Allograft Juvenile Articular Cartilage Transplantation for Treatment of Talus Osteochondral Defects

Eric Giza, Stacey Howell

Research output: Contribution to journalArticlepeer-review

15 Scopus citations


Osteochondral (OCD) lesions of the talus are frequent sequelae of traumatic ankle injuries such as ankle sprains, fractures, and recurrent ankle instability. Initial management of talus lesions in most cases involves arthroscopy and microfracture/curettage. Tissue resulting from the microfracture is fibrocartilage. Clinical improvement in pain is seen in approximately 75% to 85% of people in a number of studies with long-term follow-up. Often, large lesions (>1 cm2) or those with cystic changes require secondary procedures such as talus allograft/autograft or autologous chondrocyte implantation. The use of a juvenile articular chondrocyte allograft is an option for large or refractory lesions and has the advantage of obviating the need for a tibial or fibular osteotomy. The purpose of this article is to describe a novel arthroscopic surgical technique for transplantation of juvenile chondrocytes as a treatment for talus OCD defects.Levels of Evidence: Level IV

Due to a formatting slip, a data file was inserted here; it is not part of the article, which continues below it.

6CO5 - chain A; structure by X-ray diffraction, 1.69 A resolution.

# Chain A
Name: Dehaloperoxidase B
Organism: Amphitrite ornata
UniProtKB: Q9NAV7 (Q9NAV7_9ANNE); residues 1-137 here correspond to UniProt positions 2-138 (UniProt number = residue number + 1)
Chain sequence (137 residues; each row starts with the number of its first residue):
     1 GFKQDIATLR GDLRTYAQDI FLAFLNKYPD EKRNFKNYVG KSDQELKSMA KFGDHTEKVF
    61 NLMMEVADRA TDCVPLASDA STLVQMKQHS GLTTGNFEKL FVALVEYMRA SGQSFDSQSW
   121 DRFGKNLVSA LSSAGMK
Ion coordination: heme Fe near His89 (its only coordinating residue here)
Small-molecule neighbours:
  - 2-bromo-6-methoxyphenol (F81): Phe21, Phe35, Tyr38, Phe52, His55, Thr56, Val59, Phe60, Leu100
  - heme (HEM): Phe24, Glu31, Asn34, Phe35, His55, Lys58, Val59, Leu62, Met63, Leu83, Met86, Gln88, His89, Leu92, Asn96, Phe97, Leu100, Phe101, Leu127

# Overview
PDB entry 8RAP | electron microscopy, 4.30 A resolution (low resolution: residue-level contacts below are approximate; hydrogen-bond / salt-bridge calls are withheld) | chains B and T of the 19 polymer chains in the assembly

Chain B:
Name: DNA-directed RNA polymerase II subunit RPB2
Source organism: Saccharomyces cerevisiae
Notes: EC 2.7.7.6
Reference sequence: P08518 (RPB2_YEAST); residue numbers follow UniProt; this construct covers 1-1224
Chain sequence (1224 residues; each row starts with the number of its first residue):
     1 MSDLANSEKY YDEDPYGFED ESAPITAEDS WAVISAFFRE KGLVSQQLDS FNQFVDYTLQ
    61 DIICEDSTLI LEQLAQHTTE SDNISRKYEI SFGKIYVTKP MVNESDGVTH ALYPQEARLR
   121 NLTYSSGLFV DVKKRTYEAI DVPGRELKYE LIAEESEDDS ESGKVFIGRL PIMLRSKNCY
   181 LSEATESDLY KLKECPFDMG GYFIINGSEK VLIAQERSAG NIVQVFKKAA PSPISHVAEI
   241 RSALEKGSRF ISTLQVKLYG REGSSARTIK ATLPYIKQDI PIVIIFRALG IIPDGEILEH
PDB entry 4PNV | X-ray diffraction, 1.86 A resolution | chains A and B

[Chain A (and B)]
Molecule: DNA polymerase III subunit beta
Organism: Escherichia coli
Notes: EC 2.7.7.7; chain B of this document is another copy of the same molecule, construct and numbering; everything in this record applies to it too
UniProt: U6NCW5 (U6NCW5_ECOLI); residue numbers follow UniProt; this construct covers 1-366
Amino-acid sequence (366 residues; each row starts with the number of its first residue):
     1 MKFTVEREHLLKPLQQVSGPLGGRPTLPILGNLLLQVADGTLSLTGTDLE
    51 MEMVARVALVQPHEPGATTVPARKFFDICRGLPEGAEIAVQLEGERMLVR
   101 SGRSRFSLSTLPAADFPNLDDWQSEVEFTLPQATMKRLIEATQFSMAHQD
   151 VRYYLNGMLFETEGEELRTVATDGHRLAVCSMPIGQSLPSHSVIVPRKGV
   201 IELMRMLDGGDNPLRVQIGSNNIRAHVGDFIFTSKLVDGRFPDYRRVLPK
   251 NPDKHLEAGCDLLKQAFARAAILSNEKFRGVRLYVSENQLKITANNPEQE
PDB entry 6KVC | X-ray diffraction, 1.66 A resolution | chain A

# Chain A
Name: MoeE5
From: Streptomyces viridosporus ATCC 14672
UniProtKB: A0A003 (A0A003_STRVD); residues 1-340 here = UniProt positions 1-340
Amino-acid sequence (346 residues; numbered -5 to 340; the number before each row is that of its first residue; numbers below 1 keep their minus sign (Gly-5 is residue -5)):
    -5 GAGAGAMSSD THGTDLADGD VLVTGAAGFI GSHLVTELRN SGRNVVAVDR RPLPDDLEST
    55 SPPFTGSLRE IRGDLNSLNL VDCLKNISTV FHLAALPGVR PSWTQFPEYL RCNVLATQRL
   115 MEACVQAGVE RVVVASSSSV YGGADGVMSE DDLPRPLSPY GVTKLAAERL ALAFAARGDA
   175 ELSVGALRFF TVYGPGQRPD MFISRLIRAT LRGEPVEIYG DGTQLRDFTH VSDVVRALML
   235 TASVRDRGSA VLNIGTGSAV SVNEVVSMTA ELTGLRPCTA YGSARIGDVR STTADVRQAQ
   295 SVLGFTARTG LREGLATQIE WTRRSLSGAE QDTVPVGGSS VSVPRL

Original languageEnglish (US)
Pages (from-to)141-144
Number of pages4
JournalFoot and Ankle Specialist
Issue number2
StatePublished - 2013


  • cartilage transplantation
  • microfracture
  • osteochondral defect

ASJC Scopus subject areas

  • Orthopedics and Sports Medicine
  • Surgery
  • Podiatry
  • Medicine(all)


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